Sunday, December 21, 2008

Dave Edison whispered in my ears on a sunny nut at Stanley: I'm desperately trying to figure out why kamikaze pilots wore helmets ...

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The medicinal poppy industry has now been operating in Tasmania for over 30 years, and the State produces approximately 50% of the world’s legal poppy crop. Tasmania seems a little careless of its cash crop; the poppies are defended from smugglers by a waist-high fence and a lame instruction to Keep Out. Tasmania is a major producer of the world's legal poppy crop

Hasta la vista baby & Fairy Penquins There is no denying that Tassie is filled with magic
As we clocked almost 7000km across mainland and the Tassie landscapes I heard someone state: Have you ever noticed Anybody going slower than you is an idiot, and anyone going faster than you is a moron.

Blink in Tasmania and you miss something... If you're a nature lover and you haven't yet made it to Bruny Island, you really need to do something about that. History suggests its pink granite cliffs, outlandish forests and chaste beaches so beguiled European navigators that they lost track of time and purpose. Discover seals, Albatross, quolls, echidnas and other rare creatures ...There are only two species of monotreme known to science: the duckbill platypus and the echidna, which is a small spiny anteater.

As luck would have it, we were fortunate to follow all the suggestions from the Tassie Tourist Guru - Walking Encyclopaedia Trish
We did all the things she suggested and even more as we came across amazing characters in the Apple Island but now fast becoming the Berrie, Lavender and Poppy world ...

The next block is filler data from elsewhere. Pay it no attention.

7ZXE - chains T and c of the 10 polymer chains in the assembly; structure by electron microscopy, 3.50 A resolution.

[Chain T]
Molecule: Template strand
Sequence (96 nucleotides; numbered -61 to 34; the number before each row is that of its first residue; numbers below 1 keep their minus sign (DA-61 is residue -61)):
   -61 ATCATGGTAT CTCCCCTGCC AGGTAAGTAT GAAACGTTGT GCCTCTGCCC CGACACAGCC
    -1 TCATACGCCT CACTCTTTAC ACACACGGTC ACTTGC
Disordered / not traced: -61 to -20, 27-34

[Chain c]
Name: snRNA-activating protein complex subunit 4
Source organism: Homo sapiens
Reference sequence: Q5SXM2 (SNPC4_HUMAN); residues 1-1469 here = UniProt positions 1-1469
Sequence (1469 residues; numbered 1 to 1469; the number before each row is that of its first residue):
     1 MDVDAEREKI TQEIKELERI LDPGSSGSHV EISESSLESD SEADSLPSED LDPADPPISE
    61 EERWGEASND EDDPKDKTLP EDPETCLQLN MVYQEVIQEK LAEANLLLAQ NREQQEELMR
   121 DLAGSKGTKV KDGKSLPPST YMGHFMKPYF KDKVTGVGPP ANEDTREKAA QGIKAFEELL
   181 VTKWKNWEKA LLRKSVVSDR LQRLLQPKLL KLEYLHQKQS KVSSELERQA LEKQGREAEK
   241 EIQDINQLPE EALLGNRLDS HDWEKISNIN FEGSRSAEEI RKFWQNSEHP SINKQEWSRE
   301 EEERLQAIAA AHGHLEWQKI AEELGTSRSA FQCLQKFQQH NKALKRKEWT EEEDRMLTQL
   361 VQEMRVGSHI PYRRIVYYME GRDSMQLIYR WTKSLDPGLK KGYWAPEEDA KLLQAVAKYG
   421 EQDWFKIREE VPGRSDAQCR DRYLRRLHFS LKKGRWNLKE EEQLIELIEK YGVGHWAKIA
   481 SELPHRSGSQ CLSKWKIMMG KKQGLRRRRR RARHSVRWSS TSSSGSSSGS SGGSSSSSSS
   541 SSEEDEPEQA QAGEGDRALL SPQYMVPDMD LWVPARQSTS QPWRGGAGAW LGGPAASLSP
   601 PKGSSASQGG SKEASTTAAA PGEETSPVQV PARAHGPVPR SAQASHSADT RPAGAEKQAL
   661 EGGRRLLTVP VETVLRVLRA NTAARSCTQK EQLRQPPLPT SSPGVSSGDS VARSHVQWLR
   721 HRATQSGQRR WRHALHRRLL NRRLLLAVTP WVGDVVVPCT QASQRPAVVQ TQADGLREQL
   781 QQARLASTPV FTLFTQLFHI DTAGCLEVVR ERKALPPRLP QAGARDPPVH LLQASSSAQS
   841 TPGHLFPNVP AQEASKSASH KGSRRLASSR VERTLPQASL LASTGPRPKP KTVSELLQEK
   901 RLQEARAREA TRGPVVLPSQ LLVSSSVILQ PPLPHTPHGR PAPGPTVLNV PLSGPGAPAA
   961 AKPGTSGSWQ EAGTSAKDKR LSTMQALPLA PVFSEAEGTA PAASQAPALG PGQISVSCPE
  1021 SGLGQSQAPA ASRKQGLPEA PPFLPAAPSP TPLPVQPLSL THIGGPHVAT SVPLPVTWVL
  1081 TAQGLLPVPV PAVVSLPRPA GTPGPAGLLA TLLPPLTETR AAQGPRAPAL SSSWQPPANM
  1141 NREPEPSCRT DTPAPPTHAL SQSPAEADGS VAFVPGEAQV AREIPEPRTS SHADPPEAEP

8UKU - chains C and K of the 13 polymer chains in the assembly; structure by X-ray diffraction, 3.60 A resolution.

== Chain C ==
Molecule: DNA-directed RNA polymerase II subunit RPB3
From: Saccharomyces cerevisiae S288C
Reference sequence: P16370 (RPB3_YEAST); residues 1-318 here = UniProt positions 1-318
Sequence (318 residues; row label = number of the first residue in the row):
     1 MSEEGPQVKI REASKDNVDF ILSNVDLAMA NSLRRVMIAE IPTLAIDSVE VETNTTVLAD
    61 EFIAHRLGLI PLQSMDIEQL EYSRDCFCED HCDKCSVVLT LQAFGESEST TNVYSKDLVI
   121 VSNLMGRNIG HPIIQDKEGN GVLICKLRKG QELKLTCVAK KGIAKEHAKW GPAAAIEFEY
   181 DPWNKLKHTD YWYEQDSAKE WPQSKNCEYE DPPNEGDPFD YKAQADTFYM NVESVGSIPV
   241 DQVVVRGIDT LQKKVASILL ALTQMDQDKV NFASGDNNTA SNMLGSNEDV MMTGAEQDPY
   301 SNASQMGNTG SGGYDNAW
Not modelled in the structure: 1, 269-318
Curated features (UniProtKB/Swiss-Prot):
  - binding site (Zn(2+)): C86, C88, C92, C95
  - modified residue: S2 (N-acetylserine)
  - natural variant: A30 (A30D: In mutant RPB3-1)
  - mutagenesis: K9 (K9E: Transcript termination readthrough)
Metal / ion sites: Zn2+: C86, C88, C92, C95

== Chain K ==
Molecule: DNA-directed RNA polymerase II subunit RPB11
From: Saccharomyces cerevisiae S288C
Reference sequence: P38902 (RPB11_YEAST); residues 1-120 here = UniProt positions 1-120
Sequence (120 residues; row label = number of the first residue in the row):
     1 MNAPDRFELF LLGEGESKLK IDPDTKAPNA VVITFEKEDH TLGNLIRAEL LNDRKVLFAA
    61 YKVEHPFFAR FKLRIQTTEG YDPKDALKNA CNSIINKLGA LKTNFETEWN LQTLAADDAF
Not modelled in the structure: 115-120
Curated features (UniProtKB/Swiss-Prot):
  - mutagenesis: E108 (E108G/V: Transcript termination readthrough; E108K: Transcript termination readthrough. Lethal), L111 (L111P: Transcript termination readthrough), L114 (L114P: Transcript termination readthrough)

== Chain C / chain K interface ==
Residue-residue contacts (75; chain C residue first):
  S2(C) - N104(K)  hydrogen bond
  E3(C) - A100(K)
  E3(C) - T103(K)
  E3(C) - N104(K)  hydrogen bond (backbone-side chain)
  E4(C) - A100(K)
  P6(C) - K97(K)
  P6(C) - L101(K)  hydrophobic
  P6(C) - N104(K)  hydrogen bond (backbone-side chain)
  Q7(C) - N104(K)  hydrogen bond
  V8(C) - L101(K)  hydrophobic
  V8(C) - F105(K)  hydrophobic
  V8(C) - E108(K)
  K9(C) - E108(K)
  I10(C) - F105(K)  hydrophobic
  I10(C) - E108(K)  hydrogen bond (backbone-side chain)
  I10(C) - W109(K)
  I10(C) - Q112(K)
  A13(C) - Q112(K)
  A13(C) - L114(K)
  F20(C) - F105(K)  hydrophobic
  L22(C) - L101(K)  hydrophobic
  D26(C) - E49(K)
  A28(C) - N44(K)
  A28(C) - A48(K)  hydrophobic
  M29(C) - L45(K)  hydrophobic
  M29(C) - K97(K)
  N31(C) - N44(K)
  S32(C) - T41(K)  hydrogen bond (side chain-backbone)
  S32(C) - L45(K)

Arrive on Spirit of Tasmania to Devonport

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Suggest you drive directly on disembarking in the direction of LaTrobe and go to the Anvers (Belgian) Chocolate Factory for breakfast. It’s on the right hand side of the road, about 15 minutes drive out of Devonport, in an old Federation House…and has hot chocolate to die for!!!! There is also a small museum dedicated to chocolate.

Other interests nearby:

Reliquaire – an incredible shop (huge and packed full of the most extraordinary things) in the Main St of LaTrobe…and if Josef is interested in Woodchopping – then David Foster (Australia’s most decorated and famous wood chopper) has his “Axemans Hall of Fame” there too!

Other food considerations in the area at Elizabeth Town are Christmas Hills Raspberry Farm (very nice for lunch! Ashgrove Cheese Factory